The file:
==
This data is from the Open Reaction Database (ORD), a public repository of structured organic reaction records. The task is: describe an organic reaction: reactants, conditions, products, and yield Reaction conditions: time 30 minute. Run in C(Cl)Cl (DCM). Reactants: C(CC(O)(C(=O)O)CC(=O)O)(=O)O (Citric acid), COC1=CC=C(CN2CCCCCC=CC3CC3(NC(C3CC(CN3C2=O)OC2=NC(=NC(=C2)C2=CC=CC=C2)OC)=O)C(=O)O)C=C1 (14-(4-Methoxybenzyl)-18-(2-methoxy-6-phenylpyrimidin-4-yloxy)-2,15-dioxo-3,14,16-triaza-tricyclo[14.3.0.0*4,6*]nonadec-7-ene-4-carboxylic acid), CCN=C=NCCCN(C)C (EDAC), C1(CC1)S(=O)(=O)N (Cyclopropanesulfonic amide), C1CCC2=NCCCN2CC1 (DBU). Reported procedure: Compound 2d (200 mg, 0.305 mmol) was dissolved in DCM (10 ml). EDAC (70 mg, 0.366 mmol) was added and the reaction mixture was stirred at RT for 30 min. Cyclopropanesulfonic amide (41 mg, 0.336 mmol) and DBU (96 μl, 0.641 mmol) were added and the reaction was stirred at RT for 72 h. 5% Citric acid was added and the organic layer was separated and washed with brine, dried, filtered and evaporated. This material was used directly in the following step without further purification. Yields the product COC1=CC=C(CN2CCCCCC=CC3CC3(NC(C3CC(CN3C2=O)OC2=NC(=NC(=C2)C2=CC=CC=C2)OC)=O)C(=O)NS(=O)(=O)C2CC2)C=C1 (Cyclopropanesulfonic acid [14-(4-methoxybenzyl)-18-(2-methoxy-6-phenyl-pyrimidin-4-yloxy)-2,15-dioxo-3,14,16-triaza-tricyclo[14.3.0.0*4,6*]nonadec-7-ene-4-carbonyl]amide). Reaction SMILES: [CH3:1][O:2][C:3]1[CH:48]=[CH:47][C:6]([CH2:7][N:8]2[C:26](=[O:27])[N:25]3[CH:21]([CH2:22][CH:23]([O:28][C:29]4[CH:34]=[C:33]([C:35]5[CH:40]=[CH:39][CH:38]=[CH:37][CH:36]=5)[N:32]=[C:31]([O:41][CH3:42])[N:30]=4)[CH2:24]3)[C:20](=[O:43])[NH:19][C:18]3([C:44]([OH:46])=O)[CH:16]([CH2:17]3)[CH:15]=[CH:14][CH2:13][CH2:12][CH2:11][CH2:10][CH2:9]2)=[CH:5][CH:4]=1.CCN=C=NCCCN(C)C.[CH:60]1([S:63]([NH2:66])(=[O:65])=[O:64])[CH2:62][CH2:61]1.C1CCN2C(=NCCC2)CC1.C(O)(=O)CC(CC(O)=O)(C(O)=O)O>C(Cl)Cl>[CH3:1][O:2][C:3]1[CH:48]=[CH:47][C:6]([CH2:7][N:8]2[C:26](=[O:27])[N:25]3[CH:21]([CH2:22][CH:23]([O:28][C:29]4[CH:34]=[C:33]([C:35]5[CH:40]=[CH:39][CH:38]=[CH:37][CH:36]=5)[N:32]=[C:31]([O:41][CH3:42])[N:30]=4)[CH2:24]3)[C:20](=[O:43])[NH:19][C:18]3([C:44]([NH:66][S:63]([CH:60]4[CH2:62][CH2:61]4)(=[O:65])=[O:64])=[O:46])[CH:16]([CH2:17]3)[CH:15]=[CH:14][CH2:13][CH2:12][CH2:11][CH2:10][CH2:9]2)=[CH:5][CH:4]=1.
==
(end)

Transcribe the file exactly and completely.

This data is from the Open Reaction Database (ORD), a public repository of structured organic reaction records. The task is: describe an organic reaction: reactants, conditions, products, and yield Reaction conditions: time 30 minute. Run in C(Cl)Cl (DCM). Reactants: C(CC(O)(C(=O)O)CC(=O)O)(=O)O (Citric acid), COC1=CC=C(CN2CCCCCC=CC3CC3(NC(C3CC(CN3C2=O)OC2=NC(=NC(=C2)C2=CC=CC=C2)OC)=O)C(=O)O)C=C1 (14-(4-Methoxybenzyl)-18-(2-methoxy-6-phenylpyrimidin-4-yloxy)-2,15-dioxo-3,14,16-triaza-tricyclo[14.3.0.0*4,6*]nonadec-7-ene-4-carboxylic acid), CCN=C=NCCCN(C)C (EDAC), C1(CC1)S(=O)(=O)N (Cyclopropanesulfonic amide), C1CCC2=NCCCN2CC1 (DBU). Reported procedure: Compound 2d (200 mg, 0.305 mmol) was dissolved in DCM (10 ml). EDAC (70 mg, 0.366 mmol) was added and the reaction mixture was stirred at RT for 30 min. Cyclopropanesulfonic amide (41 mg, 0.336 mmol) and DBU (96 μl, 0.641 mmol) were added and the reaction was stirred at RT for 72 h. 5% Citric acid was added and the organic layer was separated and washed with brine, dried, filtered and evaporated. This material was used directly in the following step without further purification. Yields the product COC1=CC=C(CN2CCCCCC=CC3CC3(NC(C3CC(CN3C2=O)OC2=NC(=NC(=C2)C2=CC=CC=C2)OC)=O)C(=O)NS(=O)(=O)C2CC2)C=C1 (Cyclopropanesulfonic acid [14-(4-methoxybenzyl)-18-(2-methoxy-6-phenyl-pyrimidin-4-yloxy)-2,15-dioxo-3,14,16-triaza-tricyclo[14.3.0.0*4,6*]nonadec-7-ene-4-carbonyl]amide). Reaction SMILES: [CH3:1][O:2][C:3]1[CH:48]=[CH:47][C:6]([CH2:7][N:8]2[C:26](=[O:27])[N:25]3[CH:21]([CH2:22][CH:23]([O:28][C:29]4[CH:34]=[C:33]([C:35]5[CH:40]=[CH:39][CH:38]=[CH:37][CH:36]=5)[N:32]=[C:31]([O:41][CH3:42])[N:30]=4)[CH2:24]3)[C:20](=[O:43])[NH:19][C:18]3([C:44]([OH:46])=O)[CH:16]([CH2:17]3)[CH:15]=[CH:14][CH2:13][CH2:12][CH2:11][CH2:10][CH2:9]2)=[CH:5][CH:4]=1.CCN=C=NCCCN(C)C.[CH:60]1([S:63]([NH2:66])(=[O:65])=[O:64])[CH2:62][CH2:61]1.C1CCN2C(=NCCC2)CC1.C(O)(=O)CC(CC(O)=O)(C(O)=O)O>C(Cl)Cl>[CH3:1][O:2][C:3]1[CH:48]=[CH:47][C:6]([CH2:7][N:8]2[C:26](=[O:27])[N:25]3[CH:21]([CH2:22][CH:23]([O:28][C:29]4[CH:34]=[C:33]([C:35]5[CH:40]=[CH:39][CH:38]=[CH:37][CH:36]=5)[N:32]=[C:31]([O:41][CH3:42])[N:30]=4)[CH2:24]3)[C:20](=[O:43])[NH:19][C:18]3([C:44]([NH:66][S:63]([CH:60]4[CH2:62][CH2:61]4)(=[O:65])=[O:64])=[O:46])[CH:16]([CH2:17]3)[CH:15]=[CH:14][CH2:13][CH2:12][CH2:11][CH2:10][CH2:9]2)=[CH:5][CH:4]=1.